There may be the occasion that MT's might be a slight disadvantage and dig in but also there are times when they dig in and that can help to propel you forward but that can happen with any type of tyre other than that I have found they float fine on sand. I've also had a few different brands of AT's which have all been fine as well.
     
    Last edited: May 14, 2018
    cam04 likes this.
  12. Airstrike

    Airstrike Active Member

    yeah agreed, different tyres got different tread patterns with some M/T being really aggressive. My mate's Hilux running BFG M/T and he does fine on the sand. I guess it all comes down to the pressures you're running + weight of your car
    From what I know, Discovery have really crappy sidewall with big rims hence why they aren't the best. It'll be best to run a skinny tyre with good sidewall e.g. 70 or 75 with 16 inch
     
    Batts88 likes this.
  13. BlueCollie

    BlueCollie Well-Known Member

    I know Tred recovery tracks recommend a minimum of AT tyres so there is enough tread space for the tracks to work but otherwise any tyre seems to work on sand so long as it's deflated enough.
     
  14. cam04

    cam04 Well-Known Member

    I can't help myself on the car, same as the boat trailer and camper. After a trip up the beach and a good wash, all moving parts, bolt heads, springs, rubbers etc get a good dose of lanotec. All subframe items painted black or galv get a drink of penetrol. Simple things like wheel alignments become an issue with frozen bolts if you don't do basic maintenance. Ive spent most of my life on beaches.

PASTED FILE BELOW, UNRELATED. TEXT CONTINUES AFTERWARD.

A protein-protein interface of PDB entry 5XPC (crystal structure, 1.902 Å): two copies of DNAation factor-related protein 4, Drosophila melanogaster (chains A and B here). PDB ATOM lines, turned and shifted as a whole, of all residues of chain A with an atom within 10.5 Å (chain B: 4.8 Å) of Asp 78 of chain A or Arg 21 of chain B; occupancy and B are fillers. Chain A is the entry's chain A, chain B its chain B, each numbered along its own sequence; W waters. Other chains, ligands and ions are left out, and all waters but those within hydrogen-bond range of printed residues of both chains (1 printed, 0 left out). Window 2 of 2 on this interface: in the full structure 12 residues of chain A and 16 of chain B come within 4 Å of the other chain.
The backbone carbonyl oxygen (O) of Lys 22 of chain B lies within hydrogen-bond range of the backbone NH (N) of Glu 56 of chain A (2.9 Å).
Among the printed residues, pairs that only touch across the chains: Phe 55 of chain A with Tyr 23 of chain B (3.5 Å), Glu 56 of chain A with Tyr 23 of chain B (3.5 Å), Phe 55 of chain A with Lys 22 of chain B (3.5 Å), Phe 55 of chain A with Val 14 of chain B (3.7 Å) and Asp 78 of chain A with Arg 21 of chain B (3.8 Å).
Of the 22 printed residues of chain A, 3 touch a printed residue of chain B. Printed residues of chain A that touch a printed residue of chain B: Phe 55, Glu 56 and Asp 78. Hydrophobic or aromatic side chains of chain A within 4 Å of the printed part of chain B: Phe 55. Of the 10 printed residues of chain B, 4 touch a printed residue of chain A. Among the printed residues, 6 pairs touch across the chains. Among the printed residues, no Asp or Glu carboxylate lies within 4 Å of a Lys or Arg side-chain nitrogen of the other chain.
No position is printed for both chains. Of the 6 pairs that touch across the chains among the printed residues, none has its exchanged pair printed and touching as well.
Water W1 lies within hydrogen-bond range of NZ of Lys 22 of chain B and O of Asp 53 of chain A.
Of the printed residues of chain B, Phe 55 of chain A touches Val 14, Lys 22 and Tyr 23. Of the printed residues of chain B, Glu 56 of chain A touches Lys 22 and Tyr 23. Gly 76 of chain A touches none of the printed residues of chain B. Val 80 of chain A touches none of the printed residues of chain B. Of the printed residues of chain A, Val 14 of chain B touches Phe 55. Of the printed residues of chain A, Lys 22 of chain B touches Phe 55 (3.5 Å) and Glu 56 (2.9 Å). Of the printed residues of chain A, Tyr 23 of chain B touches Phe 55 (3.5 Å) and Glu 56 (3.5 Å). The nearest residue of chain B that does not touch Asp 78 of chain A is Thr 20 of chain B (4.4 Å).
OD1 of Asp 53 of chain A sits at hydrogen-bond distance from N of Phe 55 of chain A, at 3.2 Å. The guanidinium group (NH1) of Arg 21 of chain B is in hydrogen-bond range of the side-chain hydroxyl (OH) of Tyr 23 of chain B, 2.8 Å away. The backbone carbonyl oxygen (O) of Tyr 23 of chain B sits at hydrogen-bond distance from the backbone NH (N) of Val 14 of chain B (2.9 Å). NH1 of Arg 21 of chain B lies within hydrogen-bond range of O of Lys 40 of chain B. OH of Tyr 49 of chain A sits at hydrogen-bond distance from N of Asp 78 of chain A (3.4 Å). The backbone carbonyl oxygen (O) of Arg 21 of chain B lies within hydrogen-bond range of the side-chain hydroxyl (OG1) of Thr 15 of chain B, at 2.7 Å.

15. RDM

    RDM Active Member

    I think tyre pressures matter far more than the type of tyre.
    I spent a week on Fraser Island and the only recovery kit I used was Maxtrax and a shovel.
     
  16. shanegtr

    shanegtr Active Member

    For any sand work the 3 most important items are pressure gauge/deflater for the tyres, shovel and an air compressor to air back up. With those items I reckon you can get through 95% of sand and deal with any bog. For a little bit more self recovery a set of maxtrax or similar are great (dont own a set myself) and a snatch strap and shackles are useful items but require assistance from another vehicle to be of any use.
     
  17. Mr Rum

    Mr Rum Well-Known Member

    Add a tide chart to what you have and you should be fine.
     
  18. BlueCollie

    BlueCollie Well-Known Member

    A tide app is even better! I use AU Tides.
     
  19. 2luxes

    2luxes Active Member

    There are a couple of sand tyres shown here. file:///C:/Users/user/Downloads/militaryservicetyres%20(1).pdf One looks like some kind dual purpose while the smooth one is similar to the type used on military Landcruisers during a two year project on Stockton beach NSW that I was involved in many years ago. I have seen both types used on the Army LARC-LX amphibious vehicle.